In this hypothesis-generating study, we identified two patient subsets (one defined by TP53mut location outside the DNA-binding domain and the other by TP53mis EAp53 1-69) demonstrating limited response to NACT and relatively high risk of disease recurrence and death. Our results also indicate that TP53mut corresponds with worse outcomes among patients with residual disease following NACT. These findings warrant further investigation in larger cohorts and within therapeutic clinical trials that cover a range of neoadjuvant regimens, in order to determine the functional impact of TP53 mutations in TNBC; especially in light of promising therapies being developed to directly targeting TP53mut or indirectly targeting key components in the p53 signaling pathway7,43,44,45.

## Methods

### Patients

The TNBC patient cohort for this study consisted of 96 women treated at The University of Texas MD Anderson Cancer Center (MDACC) Breast Center between 2011 and 2016. The study was approved by the MDACC institutional review board (MDACC IRB#2011-0007). Written informed consent was obtained from all patients before enrollment. Patient demographics, tumor characteristics and treatment, surgical, pathological, and survival data were collected. TP53 mutational status was determined through RNA sequencing using Nanodrop™ spectrophotometer (concentration, 260:280 OD ratio) and an Agilent Bioanalyzer (RNA integrity number [RIN] and RNA 28 S:18 S ratio).

### EAp53 Computation

Missense TP53 mutations were analyzed using the Evolutionary Action Scoring (EAS) System as previously described15,18. This Scoring System is based on the hypothesis that protein evolution is a continuous and differentiable process between genotype and phenotype. Therefore, if the phenotype (φ) is a function of the genotype (γ), φ = f (γ), then a change in phenotype (dφ) is equal to the scalar product of the gradient of the function (f) and the change in genotype (dγ). When considering a single mutation from amino acid X to any other amino acid Y at sequence position i, the genotype perturbation reduces to the magnitude of that substitution, denoted $$\Delta r_{i,X \to Y}$$, and is measured by the ranks of amino acid substitution odds46; however, these odds are computed for different deciles of the evolutionary gradient at the substituted position. The gradient (f) reduces to the partial derivative of the evolutionary fitness function for its ith component, denoted ∂f/∂ri, and is measured by importance ranks of the Evolutionary Trace (ET) method21,22, according to which, residues that vary amongst closer homologous sequences are ranked less important than those that only vary amongst distant homologous sequences. This forms the equation: Δφ ≈ ∂f$$\Delta {{{\mathrm{r}}}}_{{{{\mathrm{i}}}},{{{\mathrm{X}}}} \to {{{\mathrm{Y}}}}}$$.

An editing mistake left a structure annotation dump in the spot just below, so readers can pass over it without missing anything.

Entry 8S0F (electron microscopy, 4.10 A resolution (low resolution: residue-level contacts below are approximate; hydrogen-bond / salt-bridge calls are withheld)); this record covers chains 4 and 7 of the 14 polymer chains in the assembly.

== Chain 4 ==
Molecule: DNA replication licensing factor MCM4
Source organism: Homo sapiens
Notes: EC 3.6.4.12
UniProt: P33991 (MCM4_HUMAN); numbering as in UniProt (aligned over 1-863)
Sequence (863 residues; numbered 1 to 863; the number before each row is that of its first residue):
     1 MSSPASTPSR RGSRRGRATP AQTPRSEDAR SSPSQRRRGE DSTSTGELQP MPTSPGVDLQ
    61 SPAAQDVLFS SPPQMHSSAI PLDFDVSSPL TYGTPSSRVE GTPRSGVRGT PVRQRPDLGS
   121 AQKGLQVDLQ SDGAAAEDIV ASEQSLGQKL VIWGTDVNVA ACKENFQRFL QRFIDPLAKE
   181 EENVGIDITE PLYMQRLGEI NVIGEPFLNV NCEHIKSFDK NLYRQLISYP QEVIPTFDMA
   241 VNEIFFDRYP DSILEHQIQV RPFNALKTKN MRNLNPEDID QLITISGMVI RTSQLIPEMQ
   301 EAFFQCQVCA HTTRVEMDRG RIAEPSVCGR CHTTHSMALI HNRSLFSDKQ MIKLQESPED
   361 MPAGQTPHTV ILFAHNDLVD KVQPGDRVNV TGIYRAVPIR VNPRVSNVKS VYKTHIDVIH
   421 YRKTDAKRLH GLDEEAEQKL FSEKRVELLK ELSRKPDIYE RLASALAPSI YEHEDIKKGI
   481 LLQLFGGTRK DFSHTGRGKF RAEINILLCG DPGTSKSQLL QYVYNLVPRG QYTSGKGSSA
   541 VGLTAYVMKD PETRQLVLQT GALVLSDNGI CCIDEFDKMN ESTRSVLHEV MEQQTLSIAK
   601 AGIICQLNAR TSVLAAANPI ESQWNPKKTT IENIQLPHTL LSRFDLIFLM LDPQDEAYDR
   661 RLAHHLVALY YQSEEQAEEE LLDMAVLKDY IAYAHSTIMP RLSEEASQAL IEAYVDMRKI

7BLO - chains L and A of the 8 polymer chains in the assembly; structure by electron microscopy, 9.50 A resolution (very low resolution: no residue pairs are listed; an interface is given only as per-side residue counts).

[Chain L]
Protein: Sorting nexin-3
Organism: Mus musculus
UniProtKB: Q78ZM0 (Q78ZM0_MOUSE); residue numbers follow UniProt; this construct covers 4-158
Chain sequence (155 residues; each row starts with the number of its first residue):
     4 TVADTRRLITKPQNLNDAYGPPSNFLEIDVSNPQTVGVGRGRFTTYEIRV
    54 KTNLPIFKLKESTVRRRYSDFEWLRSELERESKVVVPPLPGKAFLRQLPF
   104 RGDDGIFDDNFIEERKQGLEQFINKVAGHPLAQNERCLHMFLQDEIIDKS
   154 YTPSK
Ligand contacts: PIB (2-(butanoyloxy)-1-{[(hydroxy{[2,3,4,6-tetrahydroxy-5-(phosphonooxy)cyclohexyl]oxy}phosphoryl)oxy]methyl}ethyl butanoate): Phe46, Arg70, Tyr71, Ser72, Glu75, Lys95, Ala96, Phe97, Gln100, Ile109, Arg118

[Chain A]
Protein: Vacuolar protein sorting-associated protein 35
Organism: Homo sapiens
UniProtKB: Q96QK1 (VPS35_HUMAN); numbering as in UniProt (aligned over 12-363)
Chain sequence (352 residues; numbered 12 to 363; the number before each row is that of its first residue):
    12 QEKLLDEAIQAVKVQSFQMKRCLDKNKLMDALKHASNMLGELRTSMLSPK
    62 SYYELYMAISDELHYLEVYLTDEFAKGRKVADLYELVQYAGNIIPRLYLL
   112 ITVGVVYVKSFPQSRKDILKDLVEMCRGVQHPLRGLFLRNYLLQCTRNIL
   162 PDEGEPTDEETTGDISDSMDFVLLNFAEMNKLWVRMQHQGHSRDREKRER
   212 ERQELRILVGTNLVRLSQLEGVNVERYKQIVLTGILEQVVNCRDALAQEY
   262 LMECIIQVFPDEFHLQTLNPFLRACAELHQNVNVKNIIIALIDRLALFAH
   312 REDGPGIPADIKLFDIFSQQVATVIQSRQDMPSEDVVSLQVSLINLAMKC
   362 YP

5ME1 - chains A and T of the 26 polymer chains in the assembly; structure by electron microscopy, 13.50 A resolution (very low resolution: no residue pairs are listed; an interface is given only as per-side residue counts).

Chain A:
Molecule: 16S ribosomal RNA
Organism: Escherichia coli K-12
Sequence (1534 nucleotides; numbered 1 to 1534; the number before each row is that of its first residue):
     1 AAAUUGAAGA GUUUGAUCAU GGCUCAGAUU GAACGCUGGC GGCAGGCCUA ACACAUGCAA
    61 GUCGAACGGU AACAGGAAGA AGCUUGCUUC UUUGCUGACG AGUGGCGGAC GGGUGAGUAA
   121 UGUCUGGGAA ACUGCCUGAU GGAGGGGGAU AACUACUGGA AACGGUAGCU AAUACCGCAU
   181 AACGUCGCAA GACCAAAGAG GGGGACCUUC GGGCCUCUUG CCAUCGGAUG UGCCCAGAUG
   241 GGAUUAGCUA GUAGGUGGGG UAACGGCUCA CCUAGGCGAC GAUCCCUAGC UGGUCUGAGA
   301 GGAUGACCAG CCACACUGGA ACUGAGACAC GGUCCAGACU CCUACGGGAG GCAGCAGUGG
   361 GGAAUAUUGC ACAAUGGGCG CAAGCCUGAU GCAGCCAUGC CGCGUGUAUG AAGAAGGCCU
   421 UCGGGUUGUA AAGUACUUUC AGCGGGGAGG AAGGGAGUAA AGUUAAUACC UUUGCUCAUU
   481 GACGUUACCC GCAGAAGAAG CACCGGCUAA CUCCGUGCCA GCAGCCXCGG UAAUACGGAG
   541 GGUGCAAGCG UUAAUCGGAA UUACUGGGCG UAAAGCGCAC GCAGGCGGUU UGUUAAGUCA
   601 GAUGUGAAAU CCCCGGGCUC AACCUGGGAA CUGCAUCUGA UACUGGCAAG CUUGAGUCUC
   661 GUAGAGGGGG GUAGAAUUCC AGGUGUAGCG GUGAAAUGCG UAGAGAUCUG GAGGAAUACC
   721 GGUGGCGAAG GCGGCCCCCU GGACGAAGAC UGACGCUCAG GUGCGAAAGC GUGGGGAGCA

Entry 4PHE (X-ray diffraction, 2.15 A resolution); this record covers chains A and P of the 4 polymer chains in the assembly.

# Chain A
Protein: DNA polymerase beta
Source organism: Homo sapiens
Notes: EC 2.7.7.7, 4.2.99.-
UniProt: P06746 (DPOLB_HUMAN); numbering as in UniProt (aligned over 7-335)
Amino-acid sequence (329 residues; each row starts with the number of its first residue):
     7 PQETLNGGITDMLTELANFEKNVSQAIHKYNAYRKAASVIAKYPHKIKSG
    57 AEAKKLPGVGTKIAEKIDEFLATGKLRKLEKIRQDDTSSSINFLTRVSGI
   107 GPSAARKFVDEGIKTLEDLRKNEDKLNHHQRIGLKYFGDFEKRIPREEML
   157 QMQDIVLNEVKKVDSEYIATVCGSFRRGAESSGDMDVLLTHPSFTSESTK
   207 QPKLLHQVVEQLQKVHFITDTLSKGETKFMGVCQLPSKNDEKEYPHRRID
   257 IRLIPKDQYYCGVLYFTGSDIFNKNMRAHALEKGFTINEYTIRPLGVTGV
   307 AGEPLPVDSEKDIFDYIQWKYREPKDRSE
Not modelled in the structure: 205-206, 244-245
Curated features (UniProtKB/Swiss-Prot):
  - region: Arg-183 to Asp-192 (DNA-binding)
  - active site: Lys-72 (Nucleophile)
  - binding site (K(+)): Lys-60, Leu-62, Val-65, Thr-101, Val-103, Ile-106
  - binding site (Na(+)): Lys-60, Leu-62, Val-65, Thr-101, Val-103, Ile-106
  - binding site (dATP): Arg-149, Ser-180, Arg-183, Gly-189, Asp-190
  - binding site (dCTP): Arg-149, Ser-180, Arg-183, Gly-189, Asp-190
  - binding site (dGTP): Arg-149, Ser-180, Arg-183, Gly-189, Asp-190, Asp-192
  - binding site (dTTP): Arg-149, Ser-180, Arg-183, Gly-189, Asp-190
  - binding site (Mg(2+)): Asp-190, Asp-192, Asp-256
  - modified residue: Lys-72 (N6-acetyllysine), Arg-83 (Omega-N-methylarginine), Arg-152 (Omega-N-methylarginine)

The result of this equation is normalized to create percentile scores for TP53 protein; for example, an EAS of 68 implies that the impact is >68% of all possible amino acid substitutions in p53. TP53 missense mutations were given EAp53 percentile scores, with higher scores representing alterations that are more impactful, according to ET theory. Wild-type TP53 sequences were scored as zero as this is the normally functioning protein and nonsense mutations were assigned a score of 100 to account for a truncated, non-functional protein.

### Statistical analysis

Patient, tumor, and treatment characteristics were summarized separately for TP53wt and TP53mut patients and compared across these groups using Fisher’s exact test (for categorical variables) or the Wilcoxon rank sum test (for continuous variables). Patients with a TP53 missense mutation (EAp53 1-99) were divided into 2 groups by applying an optimal cut-point that was identified as the EAp53 value that maximized the RFS log-rank test statistic for the resulting 2-group comparison. Therefore, creation of the EAp53 1-69 and 70-99 groups was a data-driven approach that (i) resulted in an RFS-optimized dichotomization of TP53mis patients and (ii) requires validation in an independent dataset. RFS and OS were measured from the date of TNBC diagnosis (if the predictor variables were known at this time) or the date of resection (e.g., for pCR status as the predictor), estimated with the Kaplan–Meier method, and compared with the log-rank test. All reported survival percentages pertain to 3 years post-diagnosis or post-surgery, depending on when the predictor variable was known. Cox proportional hazards regression models were fit to estimate hazard ratios (and compute Wald test p-values) that quantify the association between predictor variables and survival. An AIC-based backward elimination procedure was used to construct multivariable survival models from a set of predictors with univariable model p-values < 0.20. Associations between pre-treatment patient features and pCR were assessed with logistic regression. P-values < 0.05 were considered statistically significant and there was no adjustment for multiple tests (i.e., across univariable models and different outcomes). Analyses were performed and survival plots were created using R version 4.1.0.

### Reporting summary

Further information on research design is available in the Nature Research Reporting Summary linked to this article.